Chancellor’s spending review 2021/22

Chancellor Rishi Sunak delivered his spending review this week. Alongside additional funds for the NHS, the Chancellor announced increased funding for public services and investment in infrastructure projects. Skills and education are described as priorities in the review, receiving some additional funding. 

£375 million from the National Skills Fund will be invested in 2021-22, which will provide:

  • £138 million for the government’s commitment to fund in-demand technical courses for adults, equivalent to A level, and to expand the employer-led boot camp training model
  • £127 million to continue support for people to build skills to get into work, building on the summer Plan for Jobs, including funding for traineeships, sector-based work academy placements and the National Careers Service
  • £110 million, including £50 million of capital investment, to drive up higher technical provision in support of the future rollout of a Flexible Loan Entitlement to test and develop new models for local collaboration between skills providers and employers.

£2.5 billion of funding for apprenticeships and further improvements for employers will be made available, meaning that:

  • From August 2021, employers who pay the Apprenticeship Levy will be able to transfer unspent levy funds in bulk to small and medium-sized enterprises (SMEs) with a new pledge function -unspent levy funds will still expire after 24 months
  • The government will also introduce, from August 2021, a new online service to match levy payers with SMEs that share their business priorities
  • From April 2021 employers in construction, followed by health and social care, will be allowed to front-load training for certain apprenticeship standards. The government will explore whether this offer can also be made available in other sectors.
  • During 2021-22, the government will test approaches to supporting apprenticeships in industries with more flexible working patterns, including consideration of how best to support apprenticeship training agencies
  • Incentive payments for hiring a new apprentice introduced in the Plan for Jobs will be extended to 31 March 2021.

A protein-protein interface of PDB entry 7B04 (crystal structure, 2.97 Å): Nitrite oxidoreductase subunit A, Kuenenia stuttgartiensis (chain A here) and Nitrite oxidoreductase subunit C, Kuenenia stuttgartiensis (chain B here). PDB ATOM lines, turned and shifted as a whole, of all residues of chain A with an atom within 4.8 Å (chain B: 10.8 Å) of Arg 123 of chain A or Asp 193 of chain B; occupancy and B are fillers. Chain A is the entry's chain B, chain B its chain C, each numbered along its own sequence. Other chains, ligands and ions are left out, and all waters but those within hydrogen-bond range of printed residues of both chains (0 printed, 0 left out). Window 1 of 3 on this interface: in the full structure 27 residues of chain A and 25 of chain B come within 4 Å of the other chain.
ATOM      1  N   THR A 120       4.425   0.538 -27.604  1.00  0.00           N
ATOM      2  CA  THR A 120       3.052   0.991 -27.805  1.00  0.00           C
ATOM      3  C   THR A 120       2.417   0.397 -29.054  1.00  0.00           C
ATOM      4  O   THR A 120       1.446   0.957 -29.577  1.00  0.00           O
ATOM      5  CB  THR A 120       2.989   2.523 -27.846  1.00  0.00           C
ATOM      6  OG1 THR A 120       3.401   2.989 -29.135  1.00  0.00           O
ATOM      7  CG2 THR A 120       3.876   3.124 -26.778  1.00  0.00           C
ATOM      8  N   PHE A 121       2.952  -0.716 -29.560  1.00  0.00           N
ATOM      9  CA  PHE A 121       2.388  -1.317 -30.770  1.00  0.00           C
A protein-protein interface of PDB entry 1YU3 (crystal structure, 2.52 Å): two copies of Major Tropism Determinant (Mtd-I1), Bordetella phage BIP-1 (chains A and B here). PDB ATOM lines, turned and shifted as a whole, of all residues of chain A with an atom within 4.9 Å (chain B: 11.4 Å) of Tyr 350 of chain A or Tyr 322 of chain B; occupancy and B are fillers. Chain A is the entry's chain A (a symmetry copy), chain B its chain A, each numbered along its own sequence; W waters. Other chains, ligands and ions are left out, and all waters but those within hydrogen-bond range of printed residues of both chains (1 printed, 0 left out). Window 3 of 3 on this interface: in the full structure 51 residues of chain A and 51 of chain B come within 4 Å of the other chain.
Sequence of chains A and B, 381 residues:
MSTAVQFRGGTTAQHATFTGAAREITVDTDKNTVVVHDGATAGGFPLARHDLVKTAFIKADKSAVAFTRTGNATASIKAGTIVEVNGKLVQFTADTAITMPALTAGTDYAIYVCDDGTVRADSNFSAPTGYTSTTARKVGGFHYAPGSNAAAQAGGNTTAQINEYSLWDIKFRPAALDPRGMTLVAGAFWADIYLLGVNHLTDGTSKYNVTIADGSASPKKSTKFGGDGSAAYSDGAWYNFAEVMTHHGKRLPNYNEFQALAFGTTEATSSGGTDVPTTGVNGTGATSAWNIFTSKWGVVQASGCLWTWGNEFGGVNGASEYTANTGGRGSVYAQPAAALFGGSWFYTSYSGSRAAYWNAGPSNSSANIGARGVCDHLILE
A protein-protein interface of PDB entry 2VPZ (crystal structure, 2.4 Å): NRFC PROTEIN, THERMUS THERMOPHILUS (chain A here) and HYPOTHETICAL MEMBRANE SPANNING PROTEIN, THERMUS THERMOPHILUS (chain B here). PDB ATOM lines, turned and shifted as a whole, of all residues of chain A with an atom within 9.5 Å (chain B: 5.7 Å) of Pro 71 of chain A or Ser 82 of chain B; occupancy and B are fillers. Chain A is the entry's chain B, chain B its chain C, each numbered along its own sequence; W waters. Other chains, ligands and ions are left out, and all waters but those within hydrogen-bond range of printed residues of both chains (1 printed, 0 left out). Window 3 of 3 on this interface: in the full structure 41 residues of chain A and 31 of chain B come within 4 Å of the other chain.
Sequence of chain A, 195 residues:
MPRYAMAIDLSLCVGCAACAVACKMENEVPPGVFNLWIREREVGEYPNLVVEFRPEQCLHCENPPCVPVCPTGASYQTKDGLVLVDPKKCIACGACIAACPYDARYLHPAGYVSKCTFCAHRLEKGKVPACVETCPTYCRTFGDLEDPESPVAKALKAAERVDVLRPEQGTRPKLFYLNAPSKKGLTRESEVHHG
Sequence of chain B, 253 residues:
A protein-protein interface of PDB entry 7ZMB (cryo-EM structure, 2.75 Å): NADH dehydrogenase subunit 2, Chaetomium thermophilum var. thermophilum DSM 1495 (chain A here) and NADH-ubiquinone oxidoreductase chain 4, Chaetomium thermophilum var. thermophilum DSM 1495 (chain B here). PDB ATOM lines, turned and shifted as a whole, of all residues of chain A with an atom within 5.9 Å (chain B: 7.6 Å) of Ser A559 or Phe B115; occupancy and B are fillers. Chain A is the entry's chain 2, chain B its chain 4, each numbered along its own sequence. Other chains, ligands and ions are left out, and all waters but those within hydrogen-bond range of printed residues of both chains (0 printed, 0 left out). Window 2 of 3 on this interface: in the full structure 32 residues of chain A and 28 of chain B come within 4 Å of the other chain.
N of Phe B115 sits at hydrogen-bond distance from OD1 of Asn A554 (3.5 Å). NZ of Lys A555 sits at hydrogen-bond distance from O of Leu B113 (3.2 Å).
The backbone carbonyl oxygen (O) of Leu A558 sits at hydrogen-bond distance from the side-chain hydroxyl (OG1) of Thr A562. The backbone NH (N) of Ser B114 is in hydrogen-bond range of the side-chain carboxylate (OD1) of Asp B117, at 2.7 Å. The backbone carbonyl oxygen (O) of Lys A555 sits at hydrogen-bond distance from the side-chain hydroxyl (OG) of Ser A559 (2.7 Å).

In further education:

  • £291 million is provided for further education in 2021-22, meaning that core funding for 16-19-year olds is maintained in real terms per learner
  • £83 million is provided to ensure providers can accommodate expected demographic growth.
  • £1.5 billion is provided over six years to deliver on the commitment to bring all further education college estates in England up to a ‘good’ condition
  • £162 million in 2021-22 to support the rollout of T Levels wave 2 and 3
  • £72 million in 2021-22 to support the commitment to build 20 Institutes of Technology.

It’s positive to see some additional investment in the sector but the Chancellor’s announcement has been cautiously received by many analysts. It’s hard to see how some of the interventions in our sector can have anything more than a limited impact. For example, the additional funding for the apprenticeship incentives for employers only extends the scheme by two months.

The spending review also provides £3.6 million in further funding for the Department for Work and Pensions to deliver job support schemes including the Kickstart scheme and a new £2.9 billion Restart programme to support one million unemployed people with tailored support to find work. It’s not clear at this stage as to whether these schemes intersect with the National Skills Fund.

Read the full spending review here.